Why Floyd Mayweather can correct a flaw in his legacy against Conor McGregor

floor-to-ceiling bag
Esther Lin/Showtime
The curious story of glove size might be a sign that Floyd Mayweather has one final ambition to achieve, says Alex Reid

IT seems odd to accuse Floyd Mayweather of missing a PR trick. His skills as a self-publicist rank only slightly behind his abilities as a master boxer. Yet the recent news of him officially requesting 8oz gloves for his 154lb bout with Conor McGregor is intriguing. Not as it impacts on the winner of this elaborate mismatch, but more in what Floyd stands to gain from it.

The prosaic explanation is that Mayweather is simply seeking to draw attention back to the potential competitiveness of the fight. Public interest has seemed to wane since the pair’s grim, trash-talking media circus earlier this summer, with the biggest story since being about who really hurt whom when McGregor sparred Paulie Malinaggi.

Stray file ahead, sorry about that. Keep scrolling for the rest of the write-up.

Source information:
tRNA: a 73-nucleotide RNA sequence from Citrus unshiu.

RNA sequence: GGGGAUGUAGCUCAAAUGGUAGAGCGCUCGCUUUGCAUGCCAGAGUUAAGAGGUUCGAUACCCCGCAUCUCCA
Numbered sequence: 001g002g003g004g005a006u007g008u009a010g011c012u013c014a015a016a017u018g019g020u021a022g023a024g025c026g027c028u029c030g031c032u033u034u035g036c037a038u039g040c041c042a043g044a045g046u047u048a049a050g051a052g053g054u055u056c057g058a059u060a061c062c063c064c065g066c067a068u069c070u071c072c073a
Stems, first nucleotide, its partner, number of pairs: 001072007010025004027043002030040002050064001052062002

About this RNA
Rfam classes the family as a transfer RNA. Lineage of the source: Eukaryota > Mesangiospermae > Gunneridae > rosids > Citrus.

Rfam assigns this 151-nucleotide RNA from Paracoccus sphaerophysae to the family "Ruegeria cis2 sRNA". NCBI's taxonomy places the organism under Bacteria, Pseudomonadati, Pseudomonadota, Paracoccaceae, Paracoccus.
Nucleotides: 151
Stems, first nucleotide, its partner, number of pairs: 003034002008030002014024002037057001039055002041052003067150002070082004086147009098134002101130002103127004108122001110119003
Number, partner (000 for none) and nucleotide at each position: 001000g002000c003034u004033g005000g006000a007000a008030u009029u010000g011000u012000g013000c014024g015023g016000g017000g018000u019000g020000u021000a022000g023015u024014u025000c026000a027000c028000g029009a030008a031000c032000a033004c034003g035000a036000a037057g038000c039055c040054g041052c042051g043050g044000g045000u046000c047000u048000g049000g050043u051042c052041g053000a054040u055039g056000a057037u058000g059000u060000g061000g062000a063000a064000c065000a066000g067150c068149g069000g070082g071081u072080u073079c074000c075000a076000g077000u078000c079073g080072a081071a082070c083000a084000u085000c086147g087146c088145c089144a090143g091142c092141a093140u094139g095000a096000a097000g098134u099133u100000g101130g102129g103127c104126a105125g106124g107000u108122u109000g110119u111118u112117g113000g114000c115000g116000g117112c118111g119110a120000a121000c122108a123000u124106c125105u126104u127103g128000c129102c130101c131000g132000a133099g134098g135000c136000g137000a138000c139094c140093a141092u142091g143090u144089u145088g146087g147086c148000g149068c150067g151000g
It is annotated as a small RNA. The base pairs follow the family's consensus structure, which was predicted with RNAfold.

Hardly the script. So this could be Mayweather drumming up interest in the event by putting in a request that he knows will likely be turned down by the Nevada State Athletic Commission this month. Or perhaps he’s so understandably confident in his boxing superiority above McGregor that he figures it doesn’t matter what the Irishman has on his fists. It could be horseshoes, for all Mayweather cares. If McGregor can’t hit him, what does glove size really matter?

Yet the infamously cautious Mayweather does seem to be giving up something of benefit. The 10oz gloves they were expected to wear would have better protected his brittle hands and reduced the chances of McGregor scoring a shock knockout (widely seen as his sole, slim chance of victory). Perhaps Mayweather has done this purely to stoke interest in the event itself.